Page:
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Case study: Design and operation of sustainable urban infiltration ponds treating storm runoff

Zheng, J, Nanbakhsh, H and Scholz, M 2006, 'Case study: Design and operation of sustainable urban infiltration ponds treating storm runoff' , Journal of Urban Planning and Development, 132 (1) , pp. 36-41.

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Abstract

Combined wetlands and infiltration ponds are cost-effective ‘end of pipe’ drainage solutions that can be applied for local source control as part of urban development and regeneration. The aims of this case study were to assess constraints associated with the planning, design, and operation of these ponds, the influence of aquatic plants on infiltration rates, and the water treatment potential. Storm runoff was first stored and treated in a constructed wetland before it overflowed into parallel infiltration ponds of which one was planted and the other one was unplanted. Three international best management practice design guidelines failed in practice. The presence of macrophytes in one infiltration pond had no significant influence on the drainage properties. The water quality of both ponds was not acceptable for water reuse directly after the system setup. Filamentous green algae within the unplanted pond were blooming in spring and summer creating an aesthetically unpleasing pond surface area. After 1 year of operation, barley straw and Carassius auratus (common goldfish) were introduced successfully to control the growth of algae.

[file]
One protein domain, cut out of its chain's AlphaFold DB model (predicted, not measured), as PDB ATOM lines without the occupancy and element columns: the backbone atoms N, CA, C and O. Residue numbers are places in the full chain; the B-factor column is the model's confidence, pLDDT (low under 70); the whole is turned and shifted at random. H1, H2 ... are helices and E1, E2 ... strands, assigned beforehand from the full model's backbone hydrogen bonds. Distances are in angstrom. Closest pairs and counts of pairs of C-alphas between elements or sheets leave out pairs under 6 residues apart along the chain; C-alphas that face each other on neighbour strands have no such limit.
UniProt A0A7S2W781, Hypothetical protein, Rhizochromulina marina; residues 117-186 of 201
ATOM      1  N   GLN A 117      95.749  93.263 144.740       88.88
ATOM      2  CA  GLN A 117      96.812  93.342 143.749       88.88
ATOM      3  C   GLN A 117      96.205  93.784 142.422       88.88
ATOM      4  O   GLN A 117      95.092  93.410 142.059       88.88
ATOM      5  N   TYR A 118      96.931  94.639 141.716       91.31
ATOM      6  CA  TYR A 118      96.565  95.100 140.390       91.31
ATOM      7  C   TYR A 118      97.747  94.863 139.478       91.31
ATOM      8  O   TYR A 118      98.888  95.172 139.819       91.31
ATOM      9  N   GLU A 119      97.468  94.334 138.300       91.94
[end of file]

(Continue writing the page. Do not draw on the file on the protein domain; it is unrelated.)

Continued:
Item Type: Article
Themes: Subjects outside of the University Themes
Schools: Colleges and Schools > College of Science & Technology > School of Computing, Science and Engineering > Civil Engineering Research Centre
Journal or Publication Title: Journal of Urban Planning and Development
Publisher: American Society of Civil Engineers
Refereed: Yes
ISSN: 07339488
Depositing User: Users 29196 not found.
Date Deposited: 31 May 2012 12:27
Last Modified: 20 Aug 2013 18:28
URI: http://usir.salford.ac.uk/id/eprint/22797

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